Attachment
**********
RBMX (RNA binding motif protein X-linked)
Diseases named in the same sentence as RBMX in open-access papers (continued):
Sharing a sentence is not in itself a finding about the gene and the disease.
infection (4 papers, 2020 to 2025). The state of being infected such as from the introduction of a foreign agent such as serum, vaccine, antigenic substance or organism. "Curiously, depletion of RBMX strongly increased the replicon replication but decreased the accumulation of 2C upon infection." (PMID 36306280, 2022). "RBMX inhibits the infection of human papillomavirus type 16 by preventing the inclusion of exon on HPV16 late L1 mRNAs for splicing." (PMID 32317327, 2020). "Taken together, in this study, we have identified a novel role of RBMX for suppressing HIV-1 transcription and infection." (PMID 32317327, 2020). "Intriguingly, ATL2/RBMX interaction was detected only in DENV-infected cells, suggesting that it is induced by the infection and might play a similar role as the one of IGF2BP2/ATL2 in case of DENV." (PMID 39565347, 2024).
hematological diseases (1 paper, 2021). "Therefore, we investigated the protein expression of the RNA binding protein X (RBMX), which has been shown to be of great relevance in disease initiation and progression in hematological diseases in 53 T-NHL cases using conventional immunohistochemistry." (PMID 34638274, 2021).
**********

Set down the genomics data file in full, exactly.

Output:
RBMX (RNA binding motif protein X-linked)
Diseases named in the same sentence as RBMX in open-access papers (continued):
Sharing a sentence is not in itself a finding about the gene and the disease.
infection (4 papers, 2020 to 2025). The state of being infected such as from the introduction of a foreign agent such as serum, vaccine, antigenic substance or organism. "Curiously, depletion of RBMX strongly increased the replicon replication but decreased the accumulation of 2C upon infection." (PMID 36306280, 2022). "RBMX inhibits the infection of human papillomavirus type 16 by preventing the inclusion of exon on HPV16 late L1 mRNAs for splicing." (PMID 32317327, 2020). "Taken together, in this study, we have identified a novel role of RBMX for suppressing HIV-1 transcription and infection." (PMID 32317327, 2020). "Intriguingly, ATL2/RBMX interaction was detected only in DENV-infected cells, suggesting that it is induced by the infection and might play a similar role as the one of IGF2BP2/ATL2 in case of DENV." (PMID 39565347, 2024).
hematological diseases (1 paper, 2021). "Therefore, we investigated the protein expression of the RNA binding protein X (RBMX), which has been shown to be of great relevance in disease initiation and progression in hematological diseases in 53 T-NHL cases using conventional immunohistochemistry." (PMID 34638274, 2021).